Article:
Personal Finance Basics in Medicine

Master the Basics of Money Management as a Premedical or Medical Student

What do I need to know about personal finance in medical school?

Medical school education begins with learning the basics of science and medicine. By the end of your second year of medical school, you’ll be preparing for the United States Medical Licensing Examination® (USMLE) Step 1 examination (also simply called Step 1 or the Boards). Similarly, it’s never too early for future physicians to prepare for and learn the basics of personal finance and debt management. These basics are much easier to understand than pathology and anatomy—yet, changing habits and making decisions based on those personal finance basics is the real challenge.

Know your credit score and steps to improve it.

Credit scores help lenders measure how likely you are to repay a loan. There are several institutions that track and report credit scores, so it’s possible to have a range of scores. These numbers are based on your credit history, or rather how much money you’ve borrowed in the past, how many lenders you borrowed from, whether you repaid the money (and in what amount of time), and whether you’ve been reported to collection agencies.

Does taking out student loans negatively affect your score? Not exactly—in fact, lenders see educational debt as a positive investment. So long as you pay your other bills on time, you can improve your credit score during medical school.

Keeping a good credit score is important because it will affect the interest rates you pay on other items in the future, such as a mortgage. Employers, landlords, and lenders can pull credit scores when considering applications.

Setting up automatic bill payments can help you stay on top of your payments and avoid having a negative mark on your credit score. Avoid shopping around for credit (by opening a lot of credit cards), which can reduce your score and lead to debt.

To monitor your credit score, take advantage of the free report you are entitled to from each of the major credit reporting agencies.

Become familiar with capitalization and compounding interest and how these work for and against you.

Capitalized interest and compounding interest are both terms describing the process of interest that is being paid on interest. Interest is a big factor in the final cost of your loan. It starts adding up, or accruing, on day one of the first disbursement.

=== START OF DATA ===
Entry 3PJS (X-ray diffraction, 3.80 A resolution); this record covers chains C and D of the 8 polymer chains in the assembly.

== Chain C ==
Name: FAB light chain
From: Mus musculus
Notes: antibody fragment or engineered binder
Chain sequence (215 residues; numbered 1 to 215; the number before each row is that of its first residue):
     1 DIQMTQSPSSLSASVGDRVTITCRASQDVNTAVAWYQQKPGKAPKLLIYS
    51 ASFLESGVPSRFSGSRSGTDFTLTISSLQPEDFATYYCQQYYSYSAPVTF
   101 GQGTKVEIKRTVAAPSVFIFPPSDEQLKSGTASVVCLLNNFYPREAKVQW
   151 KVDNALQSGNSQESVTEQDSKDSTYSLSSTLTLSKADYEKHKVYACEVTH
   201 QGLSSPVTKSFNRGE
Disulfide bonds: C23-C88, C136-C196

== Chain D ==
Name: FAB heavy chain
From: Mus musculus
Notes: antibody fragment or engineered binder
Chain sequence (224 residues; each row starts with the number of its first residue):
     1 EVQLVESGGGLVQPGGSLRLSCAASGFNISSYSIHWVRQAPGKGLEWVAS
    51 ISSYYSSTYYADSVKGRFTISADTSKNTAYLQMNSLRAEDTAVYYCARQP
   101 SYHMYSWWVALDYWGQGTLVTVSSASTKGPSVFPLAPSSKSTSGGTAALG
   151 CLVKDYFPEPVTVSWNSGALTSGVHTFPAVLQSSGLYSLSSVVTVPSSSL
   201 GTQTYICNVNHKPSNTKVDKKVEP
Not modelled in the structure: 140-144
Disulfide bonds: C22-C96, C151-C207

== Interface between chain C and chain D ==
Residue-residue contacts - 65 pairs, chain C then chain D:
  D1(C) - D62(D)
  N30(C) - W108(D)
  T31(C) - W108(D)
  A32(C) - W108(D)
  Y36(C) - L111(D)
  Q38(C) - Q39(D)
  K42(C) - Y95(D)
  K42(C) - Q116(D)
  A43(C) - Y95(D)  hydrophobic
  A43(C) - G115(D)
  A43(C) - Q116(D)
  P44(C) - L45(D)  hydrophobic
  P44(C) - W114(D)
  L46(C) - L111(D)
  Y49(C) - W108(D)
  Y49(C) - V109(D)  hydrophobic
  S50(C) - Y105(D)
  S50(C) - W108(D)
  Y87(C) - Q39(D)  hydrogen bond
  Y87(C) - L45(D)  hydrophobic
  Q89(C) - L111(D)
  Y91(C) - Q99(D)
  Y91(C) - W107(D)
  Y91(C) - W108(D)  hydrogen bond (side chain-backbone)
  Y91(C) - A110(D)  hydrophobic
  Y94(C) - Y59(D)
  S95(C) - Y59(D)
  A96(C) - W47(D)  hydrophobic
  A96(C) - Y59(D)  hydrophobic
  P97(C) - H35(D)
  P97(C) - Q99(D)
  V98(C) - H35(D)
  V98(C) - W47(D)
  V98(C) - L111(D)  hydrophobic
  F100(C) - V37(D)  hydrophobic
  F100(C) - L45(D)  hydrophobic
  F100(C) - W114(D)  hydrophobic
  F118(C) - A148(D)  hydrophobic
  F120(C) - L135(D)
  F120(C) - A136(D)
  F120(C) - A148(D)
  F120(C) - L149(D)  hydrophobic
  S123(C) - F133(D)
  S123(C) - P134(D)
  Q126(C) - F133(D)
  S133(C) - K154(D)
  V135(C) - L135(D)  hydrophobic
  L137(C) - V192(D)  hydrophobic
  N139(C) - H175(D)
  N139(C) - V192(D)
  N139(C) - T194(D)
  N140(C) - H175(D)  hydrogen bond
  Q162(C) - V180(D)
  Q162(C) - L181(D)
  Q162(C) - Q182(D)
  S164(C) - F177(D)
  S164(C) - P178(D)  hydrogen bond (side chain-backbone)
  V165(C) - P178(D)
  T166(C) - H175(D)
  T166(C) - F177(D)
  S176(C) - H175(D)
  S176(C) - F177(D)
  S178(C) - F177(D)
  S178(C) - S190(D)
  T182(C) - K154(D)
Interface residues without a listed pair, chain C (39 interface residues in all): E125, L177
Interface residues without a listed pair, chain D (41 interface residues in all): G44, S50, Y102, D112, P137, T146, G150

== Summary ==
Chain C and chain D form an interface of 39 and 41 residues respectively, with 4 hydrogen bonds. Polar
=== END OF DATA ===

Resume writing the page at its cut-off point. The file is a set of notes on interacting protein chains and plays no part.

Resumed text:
Any interest that is unpaid once you have graduated (or when your deferment or grace period is over) will capitalize. That means you will start to owe interest on your principal and all the interest you accrued while in school or while you were in deferment.

Compound interest usually refers to the more favorable interest being paid on interest. You receive interest paid on an initial principal and the accumulated interest on money borrowed or invested. This adds money to your total balance, which earns you greater interest payments. Your money “compounds” over time whether you contribute more to your balance or not.

Financial Literacy Pays

In one study of medical students(www.mededpublish.org), even a percentage point of additional financial literacy was associated with a higher likelihood of investing for retirement and lowering debt.

Start by learning some basics about interest, credit, and budgeting, and keep reading to become informed about:

 

Make a budget and stick with it.

Budgets can be empowering and eye opening. They are especially important when taking out student loans intended to cover your cost of living. Unlike regular paychecks, which might be received by employees weekly, loan disbursement happens in lump sums. Without careful planning, it’s easy to spend down the cash in your personal account too quickly.

Budgets need to be updated and revisited at regular intervals so that you can adjust spending, project where you need funds, and track your progress. As you make your budget, consider which items you might be able to cut back on and identify personal priorities that will help guide your saving goals. For example, if travel or shopping is important to you, find a strategy that makes it possible to have money left over for the things you enjoy. Keep in mind, there are many non-tuition expenses related to your medical school career, such as conference and registration fees and travel for Step 2 Clinical Skills.

There are several online budgeting tools available to help you start a budget and stick with it. A simple spreadsheet or worksheet can also help you develop a plan for tracking your spending. The Association of American Medical Colleges’ (AAMC) FIRST program(students-residents.aamc.org) offers several tools and suggestions to help you figure out a budget.

Avoid trends and fads, which don’t work in medicine or finance.

Building wealth and developing good financial habits take time. Don’t bank on financial strategies that promise quick or overly simple solutions for making or saving money.

Knowing these four finance basics will help as you continue learning about money as a medical student and resident.

These concepts are covered in more detail in the recorded webcast “The Science of Personal Finance for Med Students.” Resources and tools from the webinar are also available for you to explore.

Financial Literacy Pays

In one study of medical students(www.mededpublish.org), even a percentage point of additional financial literacy was associated with a higher likelihood of investing for retirement and lowering debt.

Start by learning some basics about interest, credit, and budgeting, and keep reading to become informed about: